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Hollow glass stops drinks being spiked

By Julie Clothier for CNN
Tom Martin's "Hollow" glass makes it difficult for drinks to be tampered with.
Do you think the "Hollow" is a good idea?
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Technology (general)

LONDON, England (CNN) -- A design student has come up with an invention he hopes will help eliminate drinks being spiked in bars.

Tom Martin, 23, has created the "Hollow" glass as part of his final year of a design degree at London's Brunel University.

The idea for the glass came after a friend was sexually assaulted when her drink was spiked in a bar last year.

He says the Hollow could stop future attacks happening because it is impossible to tamper with drinks in it.

Hollow has double walls -- the inside wall is lower than the outer one and the gap between the two is so narrow, a special nozzle has to be used to drop anything inside it.

The nozzle, which can be attached to any optic used to pour nips of spirit measures, sits on top of the drinking glass, filtering liquid into the walls of the vessel.

Once the optic is removed, it is extremely difficult to pour anything into the sides because the center is hollow and bottomless.

"If you were to drop anything into the glass, it would go straight through the middle. If any drug did land inside the walls of the glass, it would be such a low percentage that it wouldn't have an effect," Martin said.

"It's such a simple idea but it works. It could dramatically reduce the number of drinks that are spiked."

Initially, Martin wanted to create a device that would fit on tops of bottles, but he was beaten to the idea by another company, which created a rubber stopper called "Spikey" last year.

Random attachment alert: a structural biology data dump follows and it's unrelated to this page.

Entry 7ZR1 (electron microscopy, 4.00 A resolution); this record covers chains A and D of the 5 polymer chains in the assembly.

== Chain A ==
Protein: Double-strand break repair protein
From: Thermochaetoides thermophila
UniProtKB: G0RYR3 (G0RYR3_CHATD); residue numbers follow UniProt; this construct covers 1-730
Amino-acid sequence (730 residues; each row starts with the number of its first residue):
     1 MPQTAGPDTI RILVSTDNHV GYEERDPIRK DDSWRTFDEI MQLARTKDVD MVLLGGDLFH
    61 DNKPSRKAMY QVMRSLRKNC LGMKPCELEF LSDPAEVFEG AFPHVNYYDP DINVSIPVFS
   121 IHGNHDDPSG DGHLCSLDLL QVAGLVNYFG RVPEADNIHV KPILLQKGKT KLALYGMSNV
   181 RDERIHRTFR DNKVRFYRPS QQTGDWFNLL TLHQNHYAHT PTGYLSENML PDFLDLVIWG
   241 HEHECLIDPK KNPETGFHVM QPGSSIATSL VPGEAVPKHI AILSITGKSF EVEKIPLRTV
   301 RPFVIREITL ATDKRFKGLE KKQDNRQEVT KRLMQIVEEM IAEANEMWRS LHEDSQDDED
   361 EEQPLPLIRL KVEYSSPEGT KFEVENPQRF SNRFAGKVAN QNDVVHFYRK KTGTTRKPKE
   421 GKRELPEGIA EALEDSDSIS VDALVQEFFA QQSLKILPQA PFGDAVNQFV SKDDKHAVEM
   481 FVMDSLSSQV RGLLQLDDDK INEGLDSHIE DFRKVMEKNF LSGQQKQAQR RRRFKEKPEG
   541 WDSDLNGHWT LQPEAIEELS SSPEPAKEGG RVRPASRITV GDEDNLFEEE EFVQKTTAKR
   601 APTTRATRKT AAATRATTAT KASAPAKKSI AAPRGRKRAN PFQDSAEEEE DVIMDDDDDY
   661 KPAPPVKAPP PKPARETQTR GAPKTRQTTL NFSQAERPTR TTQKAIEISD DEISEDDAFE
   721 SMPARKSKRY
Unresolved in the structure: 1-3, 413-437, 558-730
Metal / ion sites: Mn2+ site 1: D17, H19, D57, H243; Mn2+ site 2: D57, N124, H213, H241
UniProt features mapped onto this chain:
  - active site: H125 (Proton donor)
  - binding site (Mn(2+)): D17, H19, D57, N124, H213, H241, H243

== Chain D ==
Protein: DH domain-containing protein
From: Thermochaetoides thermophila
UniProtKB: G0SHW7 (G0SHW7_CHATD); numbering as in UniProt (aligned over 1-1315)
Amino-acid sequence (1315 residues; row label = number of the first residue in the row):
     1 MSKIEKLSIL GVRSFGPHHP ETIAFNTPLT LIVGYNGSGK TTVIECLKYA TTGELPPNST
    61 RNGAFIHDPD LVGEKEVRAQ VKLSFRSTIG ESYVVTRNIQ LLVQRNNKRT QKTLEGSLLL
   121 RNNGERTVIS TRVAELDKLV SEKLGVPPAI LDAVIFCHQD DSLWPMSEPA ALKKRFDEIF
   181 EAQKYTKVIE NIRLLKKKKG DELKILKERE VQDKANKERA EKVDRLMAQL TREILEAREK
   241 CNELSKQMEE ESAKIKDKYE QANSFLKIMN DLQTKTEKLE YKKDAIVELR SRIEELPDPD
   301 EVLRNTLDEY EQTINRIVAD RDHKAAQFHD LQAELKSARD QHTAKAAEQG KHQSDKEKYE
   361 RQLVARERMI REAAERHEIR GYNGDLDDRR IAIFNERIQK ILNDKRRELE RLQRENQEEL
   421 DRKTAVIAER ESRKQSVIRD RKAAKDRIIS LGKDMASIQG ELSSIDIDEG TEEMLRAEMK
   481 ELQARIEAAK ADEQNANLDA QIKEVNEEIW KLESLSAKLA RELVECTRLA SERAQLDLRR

"The Hollow is good for wine drinkers. Lots of women drink wine and they are the main targets of having their drinks spiked," Martin said.

The Hollow sits on a mat, which changes color according to how long the drink has been left unattended. If the glass is not touched for 10 minutes, the color changes to blue, alerting the drinker that there may be a higher risk that it has been tampered with.

Martin hopes to turn his prototype into a commercial reality.

Brunel University School of Engineering and Design director Paul Turnock said the idea was simple but effective.

"With further development, this could be a stylish, new and safer glass being used in pubs and restaurants."

A spokeswoman for London Metropolitan Police would not comment specifically on Hollow. However, she told CNN the key to preventing drug-assisted assaults was for people drinking in public places to be aware of their drinks at all times.

"If they get up to dance, they should make sure someone in the group stays with and watches the drinks at all times." There were 785 reported cases of drug-assisted rape in London last year.

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